Hardware vendors at last week’s Consumer Electronics Show showed off numerous new tablet and notebook designs. Some offerings, including the Lenovo Skylight Smartbook, earned cheers. Others—yeah, we're looking at you, Microsoft-HP tablet—heard mostly jeers. Apple wasn’t at CES, of course, but the never-ending rumor mill assures us that Steve Jobs’ bound-to-be-cool tablet will debut by the end of this month.
All the CES hardware chatter led me to wonder if a tablet/slate would work as a suitable notebook replacement. For many consumers, particularly those who use a standard laptop—or maybe a netbook—primarily for e-mail and Web browsing, the answer may be yes.
This depends, of course, on the capabilities of said tablet. As last week’s CES announcements indicate, the tablet remains a nebulous category. The Lenovo Ideapad U1 hybrid, with its removable display, is both tablet and notebook, as is the not-quite-ready Freescale Semiconductors tablet. And Asus displayed a two-screen tablet prototype that unfolds into one large OLED display.
Notebooks? Well, we know one when we see one—unless, of course, you're referring to the Lenovo and Freescale hybrids, in which case things are a little less clear. But for sake of argument, let’s define the laptop/notebook device as one with a physical (QWERTY) keyboard attached to a flat-panel display. Yes, I’m including netbooks, which are really just tiny notebooks, in this genre too.
Could you go tablet?
Many people hate the QWERTY keyboard, a 19th-century relic that somehow survived the transition to the digital age. After decades of use, I’m a decent touch typist, but millions of computer users—the two-fingered tappers—yearn for something better.
If you use a physical keyboard only to tap out short e-mail messages, Twitter or Facebook posts, and other quick text blurbs, you may be ready to deep-six QWERTY. But what should take its place?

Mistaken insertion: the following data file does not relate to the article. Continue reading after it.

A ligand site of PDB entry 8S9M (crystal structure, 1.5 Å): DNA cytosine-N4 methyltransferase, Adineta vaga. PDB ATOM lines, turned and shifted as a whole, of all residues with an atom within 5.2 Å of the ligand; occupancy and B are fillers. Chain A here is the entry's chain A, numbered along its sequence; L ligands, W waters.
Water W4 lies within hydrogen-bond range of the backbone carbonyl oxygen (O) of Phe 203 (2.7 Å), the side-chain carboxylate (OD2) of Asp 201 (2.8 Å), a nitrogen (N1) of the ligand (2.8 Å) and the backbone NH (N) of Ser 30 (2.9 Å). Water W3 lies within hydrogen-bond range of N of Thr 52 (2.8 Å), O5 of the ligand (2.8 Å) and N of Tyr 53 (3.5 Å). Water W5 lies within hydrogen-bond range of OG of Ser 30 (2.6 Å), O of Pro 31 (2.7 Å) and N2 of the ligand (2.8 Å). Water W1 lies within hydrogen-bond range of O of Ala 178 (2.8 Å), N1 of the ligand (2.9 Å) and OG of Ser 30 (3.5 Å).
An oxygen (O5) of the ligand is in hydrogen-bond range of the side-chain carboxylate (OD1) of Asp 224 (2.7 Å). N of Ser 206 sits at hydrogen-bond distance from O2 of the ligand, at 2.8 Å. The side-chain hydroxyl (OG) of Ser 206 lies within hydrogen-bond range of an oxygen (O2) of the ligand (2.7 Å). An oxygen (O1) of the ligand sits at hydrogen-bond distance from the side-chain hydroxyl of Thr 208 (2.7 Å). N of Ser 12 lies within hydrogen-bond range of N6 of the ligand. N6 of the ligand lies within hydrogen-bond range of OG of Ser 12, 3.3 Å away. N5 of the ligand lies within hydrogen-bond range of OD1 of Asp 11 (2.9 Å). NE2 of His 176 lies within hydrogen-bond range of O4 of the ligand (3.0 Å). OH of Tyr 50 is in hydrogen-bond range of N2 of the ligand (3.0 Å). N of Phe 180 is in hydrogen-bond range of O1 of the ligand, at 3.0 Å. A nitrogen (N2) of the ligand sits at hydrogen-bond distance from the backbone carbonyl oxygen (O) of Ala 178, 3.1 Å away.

Ideally, tablets need excellent handwriting or voice recognition to garner mainstream acceptance, but we’re years away from data input that mirrors Star Trek-style simplicity. That said, a mobile professional may prefer today’s tablets to complete online forms, browse the Web, and send quick messages.
Students? There’s a market segment that could really benefit from fast, accurate handwriting recognition. Voice input wouldn’t work in the classroom. For now, a laptop is the better choice. Plus, students tend to write a lot of papers, and the QWERTY keyboard is the best choice for long-form writing. (Sure, cut-and-paste plagiarism works well too, but that’s another story.)
A tablet may have ergonomic drawbacks, too. When you’re sitting at a desk, a notebook is more ergonomic than a slate-like device that must be held or cradled. And touch input can be tiring when you’re holding your arm in an elevated position for hours at a time.
It’s doubtful that tablets will replace laptops anytime soon. They likely replace standalone e-readers, however, as tablet prices start to fall.
This story, "Could a tablet replace your notebook?" was originally published by PCWorld.